It may be sometimes difficult for members to understand why certain demands are fought for at the bargaining table. But contextualizing the union's activity within a broader societal context allows people to see that the union cares about things that matter to them in their everyday life and is taking action. 

We suggest that your newsletter try and comment on topical stories. For instance, the results of a municipal, provincial or federal election are a great opportunity. The union could comment on what this government means for members, and what members can do to either support or push back against the new member of parliament or council.

We aren’t seeing a ton of union newsletters doing the above, and so we think that this is a great opening for labour communications specialists to explore.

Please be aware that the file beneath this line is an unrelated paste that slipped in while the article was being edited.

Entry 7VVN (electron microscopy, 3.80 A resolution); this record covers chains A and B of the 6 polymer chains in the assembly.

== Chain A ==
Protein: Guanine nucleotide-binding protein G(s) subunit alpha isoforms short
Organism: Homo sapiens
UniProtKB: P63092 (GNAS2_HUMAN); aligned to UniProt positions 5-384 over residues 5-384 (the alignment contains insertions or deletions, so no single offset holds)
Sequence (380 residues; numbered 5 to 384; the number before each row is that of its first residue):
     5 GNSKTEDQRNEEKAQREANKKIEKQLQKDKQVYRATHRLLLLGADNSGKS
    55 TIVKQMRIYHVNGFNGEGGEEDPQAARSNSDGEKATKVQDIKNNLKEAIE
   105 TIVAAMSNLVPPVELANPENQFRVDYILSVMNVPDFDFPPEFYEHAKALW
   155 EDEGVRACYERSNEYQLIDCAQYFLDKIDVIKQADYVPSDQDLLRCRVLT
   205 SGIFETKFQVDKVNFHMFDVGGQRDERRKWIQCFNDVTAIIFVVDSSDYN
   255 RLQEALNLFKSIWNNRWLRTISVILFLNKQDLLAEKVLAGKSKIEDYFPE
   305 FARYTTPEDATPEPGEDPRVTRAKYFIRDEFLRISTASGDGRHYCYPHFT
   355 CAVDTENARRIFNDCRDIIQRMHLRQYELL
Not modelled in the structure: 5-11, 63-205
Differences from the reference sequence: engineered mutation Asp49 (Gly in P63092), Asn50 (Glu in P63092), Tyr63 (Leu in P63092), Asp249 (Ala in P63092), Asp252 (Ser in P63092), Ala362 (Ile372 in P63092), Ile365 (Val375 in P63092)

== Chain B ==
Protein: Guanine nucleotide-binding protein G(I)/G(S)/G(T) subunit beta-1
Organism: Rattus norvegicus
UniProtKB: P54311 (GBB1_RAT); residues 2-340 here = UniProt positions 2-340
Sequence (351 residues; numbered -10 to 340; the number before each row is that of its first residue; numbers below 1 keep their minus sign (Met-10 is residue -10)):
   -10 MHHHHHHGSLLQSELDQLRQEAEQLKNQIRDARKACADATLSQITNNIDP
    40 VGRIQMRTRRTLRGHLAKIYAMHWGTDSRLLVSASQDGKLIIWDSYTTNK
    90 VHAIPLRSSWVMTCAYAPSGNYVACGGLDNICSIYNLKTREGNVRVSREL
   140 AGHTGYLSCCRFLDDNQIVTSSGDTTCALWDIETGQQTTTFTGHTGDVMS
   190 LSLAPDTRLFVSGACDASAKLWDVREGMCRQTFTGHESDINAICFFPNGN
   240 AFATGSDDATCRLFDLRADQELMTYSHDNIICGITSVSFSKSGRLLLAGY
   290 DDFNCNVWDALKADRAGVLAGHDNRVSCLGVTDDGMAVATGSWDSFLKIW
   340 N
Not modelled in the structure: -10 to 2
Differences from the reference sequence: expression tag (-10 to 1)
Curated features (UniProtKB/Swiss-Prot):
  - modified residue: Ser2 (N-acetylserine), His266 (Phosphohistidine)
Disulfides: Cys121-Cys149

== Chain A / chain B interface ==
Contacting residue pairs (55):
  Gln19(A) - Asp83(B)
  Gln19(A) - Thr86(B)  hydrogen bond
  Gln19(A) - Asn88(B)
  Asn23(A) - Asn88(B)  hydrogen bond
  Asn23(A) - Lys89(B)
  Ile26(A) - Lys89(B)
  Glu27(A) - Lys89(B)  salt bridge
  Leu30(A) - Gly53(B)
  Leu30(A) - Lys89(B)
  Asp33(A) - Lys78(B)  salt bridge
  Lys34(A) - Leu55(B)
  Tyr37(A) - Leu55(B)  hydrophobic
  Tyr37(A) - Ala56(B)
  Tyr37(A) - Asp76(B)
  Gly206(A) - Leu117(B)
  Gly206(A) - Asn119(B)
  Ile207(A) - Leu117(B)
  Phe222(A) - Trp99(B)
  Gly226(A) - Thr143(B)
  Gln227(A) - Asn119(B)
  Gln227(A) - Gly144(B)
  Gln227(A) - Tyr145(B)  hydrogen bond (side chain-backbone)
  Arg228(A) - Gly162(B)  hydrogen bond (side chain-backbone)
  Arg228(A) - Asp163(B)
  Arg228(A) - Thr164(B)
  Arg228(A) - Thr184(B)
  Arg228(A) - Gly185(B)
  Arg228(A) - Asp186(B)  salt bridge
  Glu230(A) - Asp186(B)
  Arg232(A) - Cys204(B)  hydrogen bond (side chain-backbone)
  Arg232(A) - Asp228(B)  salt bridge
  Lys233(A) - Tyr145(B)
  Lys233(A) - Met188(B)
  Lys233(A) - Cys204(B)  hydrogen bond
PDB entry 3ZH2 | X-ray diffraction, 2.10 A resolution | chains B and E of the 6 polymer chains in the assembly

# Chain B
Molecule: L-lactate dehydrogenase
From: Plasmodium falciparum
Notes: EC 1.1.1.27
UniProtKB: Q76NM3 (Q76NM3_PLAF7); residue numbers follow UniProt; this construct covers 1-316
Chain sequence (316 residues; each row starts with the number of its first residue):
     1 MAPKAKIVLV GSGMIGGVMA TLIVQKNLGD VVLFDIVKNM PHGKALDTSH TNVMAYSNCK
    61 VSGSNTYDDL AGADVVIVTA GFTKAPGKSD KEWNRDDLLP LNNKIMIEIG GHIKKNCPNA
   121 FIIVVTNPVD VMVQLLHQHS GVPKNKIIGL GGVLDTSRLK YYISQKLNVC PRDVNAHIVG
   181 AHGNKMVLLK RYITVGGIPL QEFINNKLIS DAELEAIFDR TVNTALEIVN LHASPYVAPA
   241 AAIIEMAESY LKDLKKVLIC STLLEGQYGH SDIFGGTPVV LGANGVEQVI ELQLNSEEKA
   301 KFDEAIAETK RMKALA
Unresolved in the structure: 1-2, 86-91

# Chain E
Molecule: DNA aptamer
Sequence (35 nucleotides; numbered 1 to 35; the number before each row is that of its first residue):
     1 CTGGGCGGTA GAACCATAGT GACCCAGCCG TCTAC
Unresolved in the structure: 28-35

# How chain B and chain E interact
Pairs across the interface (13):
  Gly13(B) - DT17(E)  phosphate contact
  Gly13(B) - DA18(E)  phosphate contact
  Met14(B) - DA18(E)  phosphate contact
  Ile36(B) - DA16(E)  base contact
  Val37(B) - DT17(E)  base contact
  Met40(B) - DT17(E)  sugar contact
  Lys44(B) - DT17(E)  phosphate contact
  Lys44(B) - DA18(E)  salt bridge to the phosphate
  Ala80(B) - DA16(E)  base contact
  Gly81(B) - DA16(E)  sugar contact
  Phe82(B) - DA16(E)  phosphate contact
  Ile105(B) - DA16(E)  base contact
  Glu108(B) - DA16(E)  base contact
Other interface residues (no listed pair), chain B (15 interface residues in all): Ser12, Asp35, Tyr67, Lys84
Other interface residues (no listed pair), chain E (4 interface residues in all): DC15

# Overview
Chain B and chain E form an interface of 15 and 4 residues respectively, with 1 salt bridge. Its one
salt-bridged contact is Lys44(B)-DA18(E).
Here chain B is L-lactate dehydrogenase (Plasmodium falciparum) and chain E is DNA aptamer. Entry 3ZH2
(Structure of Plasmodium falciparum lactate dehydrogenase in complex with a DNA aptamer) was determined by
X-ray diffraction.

Clean and simple graphics

Many email marketing products have a myriad of colourful templates on offer. It’s tempting to be sucked in by the rainbow and go overboard with graphics.

A few images are good, but keep it simple and streamlined. For instance, we love how the Ontario Federation of Labour has a strong header image, followed by smaller images next to each piece of the newsletter. 

Even having a single visual focal-point for your newsletter can be effective, such as how  the PolicyJobsTO newsletter does:

Images and graphics should have a purpose in newsletters: either to communicate information or to break up text to make it easier for the person to read. Having extra frills and whistles can be distracting and counterproductive. They can also increase the odds that your newsletter will end up in the recipients' promotions tab or even worse, the spam folder. Less is more when it comes to formatting in a newsletter.